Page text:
Our testing is going to be very simple and straight forward. Each system was plugged in, turned on from brand new and then placed in high performance mode. We inserted our Super Talent RC8 , which contains so many of our favorite benchmark programs, started Ceedo and walked through several benchmark applications. You may remember our first use of this software and flash drive from last years trip to Computex where we were able to test several SSDs right then and there.
ATTO Disk Benchmark is perhaps one of the oldest benchmarks going and is definitely the main staple for manufacturer performance specifications. ATTO uses RAW or compressible data and, for our benchmarks, we use a set length of 256mb and test both the read and write performance of various transfer sizes ranging from 0.5 to 8192kb. Manufacturers prefer this method of testing as it deals with raw (compressible) data rather than random (includes incompressible data) which, although more realistic, results in lower performance results.
The ‘SandForce Driven’ SSD displayed typical results of 556MB/s read and 508MB/s write while the Sandisk U100 had lower results at 490MB/s read and 272MB/s write. This may be an indication of the direction that we are travelling but, in all honestly, we were happy to see both SATA 3 SSDs performing at their specifications in an ultrabook. You definitely get points here ASUS.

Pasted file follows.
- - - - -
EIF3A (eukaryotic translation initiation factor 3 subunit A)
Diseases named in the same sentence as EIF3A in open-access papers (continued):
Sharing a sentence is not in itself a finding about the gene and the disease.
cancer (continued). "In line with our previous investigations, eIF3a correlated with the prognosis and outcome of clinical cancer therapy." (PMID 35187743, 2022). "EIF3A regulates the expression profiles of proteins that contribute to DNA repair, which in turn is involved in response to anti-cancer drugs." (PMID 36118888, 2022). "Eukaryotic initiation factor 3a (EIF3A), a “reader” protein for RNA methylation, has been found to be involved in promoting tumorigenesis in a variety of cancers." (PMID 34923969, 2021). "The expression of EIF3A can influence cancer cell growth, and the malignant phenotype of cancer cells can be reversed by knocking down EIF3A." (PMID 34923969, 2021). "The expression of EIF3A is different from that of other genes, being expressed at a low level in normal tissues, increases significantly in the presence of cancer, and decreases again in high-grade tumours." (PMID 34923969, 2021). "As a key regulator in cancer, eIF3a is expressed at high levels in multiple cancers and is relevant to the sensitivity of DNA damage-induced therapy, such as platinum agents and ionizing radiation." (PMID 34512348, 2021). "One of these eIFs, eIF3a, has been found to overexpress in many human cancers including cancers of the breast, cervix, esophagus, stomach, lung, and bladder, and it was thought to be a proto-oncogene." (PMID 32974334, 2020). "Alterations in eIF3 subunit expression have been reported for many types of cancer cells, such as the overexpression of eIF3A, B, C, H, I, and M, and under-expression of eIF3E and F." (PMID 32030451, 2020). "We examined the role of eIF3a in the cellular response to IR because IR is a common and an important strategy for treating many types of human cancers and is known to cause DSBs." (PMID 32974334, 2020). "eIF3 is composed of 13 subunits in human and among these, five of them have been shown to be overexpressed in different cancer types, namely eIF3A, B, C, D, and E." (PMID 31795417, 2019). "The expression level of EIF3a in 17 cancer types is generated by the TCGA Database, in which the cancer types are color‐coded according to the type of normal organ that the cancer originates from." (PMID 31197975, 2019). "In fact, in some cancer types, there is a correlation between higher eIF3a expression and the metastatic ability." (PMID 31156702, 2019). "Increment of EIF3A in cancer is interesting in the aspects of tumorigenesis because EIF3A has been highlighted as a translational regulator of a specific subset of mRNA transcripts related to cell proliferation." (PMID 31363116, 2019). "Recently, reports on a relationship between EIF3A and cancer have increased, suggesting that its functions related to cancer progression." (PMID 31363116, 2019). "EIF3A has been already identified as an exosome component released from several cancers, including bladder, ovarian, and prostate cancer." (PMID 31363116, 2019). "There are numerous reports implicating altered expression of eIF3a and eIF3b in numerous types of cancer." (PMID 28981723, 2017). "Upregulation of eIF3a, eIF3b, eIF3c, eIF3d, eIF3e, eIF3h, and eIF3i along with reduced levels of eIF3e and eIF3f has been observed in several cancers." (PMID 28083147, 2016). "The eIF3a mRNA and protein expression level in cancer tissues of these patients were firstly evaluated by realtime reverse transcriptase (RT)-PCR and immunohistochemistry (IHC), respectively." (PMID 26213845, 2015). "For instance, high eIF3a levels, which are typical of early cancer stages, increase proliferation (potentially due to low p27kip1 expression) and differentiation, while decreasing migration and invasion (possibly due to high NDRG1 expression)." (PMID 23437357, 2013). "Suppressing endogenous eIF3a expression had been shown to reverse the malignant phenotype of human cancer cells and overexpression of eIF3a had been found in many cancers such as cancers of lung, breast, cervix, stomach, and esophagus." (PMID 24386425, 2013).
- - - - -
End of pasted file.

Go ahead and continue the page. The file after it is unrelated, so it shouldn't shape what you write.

Crystal Disk Benchmark is used to measure read and write performance through sampling of raw (0/1 Fill/compressible) or random data which is, for the most part, incompressible. Samsung SSDs have similar results regardless of the sample data and our test below shows the worst case test scenario with random or ‘highly incompressible’ data being transferred during the test.
For this test, the AData XM11 is the SSD on the left and the Sandisk U100 is on the right. We will display four results with the top two using highly compressible data samples while the bottom two use incompressible data samples:
These results were very concerning, especially with respect to the lower three U100 write transfer speeds of 21, 11 and 10MB/s. We were so concerned, in fact, that we did the tests several times and even rebooted the system and checked for any issues that might be hidden in the Device Manager. The results stand, however.
We expected the AData XM11 ‘SandForce Driven’ SSD to to drop in performance a bit when testing highly incompressible data but the U100 results remained to be very concerning, so much so in fact that we elected to follow through with AS SSD tests.